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Microbial Deterioration of Works of Art: An Interdisciplinary Approach in the Criminology Museum of National and Kapodistrian University of Athens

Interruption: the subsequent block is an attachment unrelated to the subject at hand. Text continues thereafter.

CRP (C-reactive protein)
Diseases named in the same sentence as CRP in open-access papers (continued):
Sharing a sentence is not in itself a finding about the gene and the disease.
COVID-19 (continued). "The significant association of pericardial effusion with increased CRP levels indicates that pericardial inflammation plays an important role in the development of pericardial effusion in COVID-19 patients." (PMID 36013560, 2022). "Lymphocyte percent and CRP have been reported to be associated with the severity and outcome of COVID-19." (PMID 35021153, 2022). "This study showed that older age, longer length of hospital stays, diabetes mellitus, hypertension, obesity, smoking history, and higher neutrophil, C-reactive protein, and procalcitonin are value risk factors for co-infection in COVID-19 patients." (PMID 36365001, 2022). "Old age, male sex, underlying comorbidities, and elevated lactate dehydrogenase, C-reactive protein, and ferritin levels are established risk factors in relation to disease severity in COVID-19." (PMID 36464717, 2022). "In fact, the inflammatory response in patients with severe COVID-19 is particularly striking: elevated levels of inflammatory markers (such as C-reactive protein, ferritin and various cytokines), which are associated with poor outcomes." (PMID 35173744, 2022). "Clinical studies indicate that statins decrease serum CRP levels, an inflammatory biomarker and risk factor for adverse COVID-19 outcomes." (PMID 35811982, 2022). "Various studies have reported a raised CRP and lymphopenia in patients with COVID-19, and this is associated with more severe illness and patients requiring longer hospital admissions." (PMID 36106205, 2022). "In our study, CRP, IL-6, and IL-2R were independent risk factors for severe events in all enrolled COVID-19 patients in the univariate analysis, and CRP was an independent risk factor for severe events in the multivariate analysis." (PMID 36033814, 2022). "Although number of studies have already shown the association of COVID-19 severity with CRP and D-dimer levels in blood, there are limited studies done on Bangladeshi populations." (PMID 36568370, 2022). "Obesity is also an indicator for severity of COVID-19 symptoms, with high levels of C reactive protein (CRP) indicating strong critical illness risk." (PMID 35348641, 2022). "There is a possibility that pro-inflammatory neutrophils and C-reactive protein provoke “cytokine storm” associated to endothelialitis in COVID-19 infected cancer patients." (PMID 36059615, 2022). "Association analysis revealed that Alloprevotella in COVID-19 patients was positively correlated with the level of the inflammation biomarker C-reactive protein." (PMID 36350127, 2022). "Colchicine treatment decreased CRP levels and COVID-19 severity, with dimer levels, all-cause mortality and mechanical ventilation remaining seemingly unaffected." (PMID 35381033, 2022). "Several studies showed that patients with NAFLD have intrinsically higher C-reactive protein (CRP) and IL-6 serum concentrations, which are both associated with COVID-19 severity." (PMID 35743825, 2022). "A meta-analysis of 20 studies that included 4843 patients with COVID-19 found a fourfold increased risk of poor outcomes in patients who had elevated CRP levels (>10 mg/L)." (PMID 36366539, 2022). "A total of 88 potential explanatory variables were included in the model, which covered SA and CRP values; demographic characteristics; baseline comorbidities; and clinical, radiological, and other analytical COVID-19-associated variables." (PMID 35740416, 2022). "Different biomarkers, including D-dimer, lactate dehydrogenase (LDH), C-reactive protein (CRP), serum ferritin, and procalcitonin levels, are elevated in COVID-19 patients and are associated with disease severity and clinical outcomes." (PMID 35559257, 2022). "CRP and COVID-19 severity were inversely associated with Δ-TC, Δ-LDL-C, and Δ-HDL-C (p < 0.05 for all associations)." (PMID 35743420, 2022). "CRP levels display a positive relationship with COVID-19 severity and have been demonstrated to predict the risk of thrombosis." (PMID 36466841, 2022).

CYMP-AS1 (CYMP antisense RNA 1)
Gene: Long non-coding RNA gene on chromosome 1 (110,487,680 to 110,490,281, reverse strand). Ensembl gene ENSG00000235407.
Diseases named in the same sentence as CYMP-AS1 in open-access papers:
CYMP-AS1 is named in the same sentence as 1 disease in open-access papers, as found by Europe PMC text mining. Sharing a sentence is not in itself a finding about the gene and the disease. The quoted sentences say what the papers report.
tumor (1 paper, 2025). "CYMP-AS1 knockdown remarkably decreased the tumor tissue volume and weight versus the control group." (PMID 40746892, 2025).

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In museum and archives’ collection environments fungi are a critical artefact biodeterioration factor, whereas most infections are airborne. Poor ventilation and non-homogeneous temperature can produce water condensation points and local micro-climates. These circumstances favour some fungal species activity in specific museum areas. Typical fungal infections in museums, colonizing paper made documents, are caused by species of slow-growing Ascomycetes as well as mitosporic xerophilic fungi of the genera Aspergillus, Penicillium and Cladosporium. In this study, a non-invasive method of biodeterioration diagnosis was applied to selected paper artefacts using contact plate sampling. The study was implemented in the exhibits of the Criminology Museum at National & Kapodistrian University of Athens, under the interscientific collaboration of the Museum and the Department Conservation of Antiquities & Works of Art ,University of West Attica. Two fungal species belonging to different genera were isolated from the in-case environment. Aspergillus niger appeared to be the most dominant fungus with maximum number of colonies on SDA medium. Teaching staff, undergraduate students, and postgraduate students have been involved in the project, which furthered both the students' academic education and the museum's collection care.

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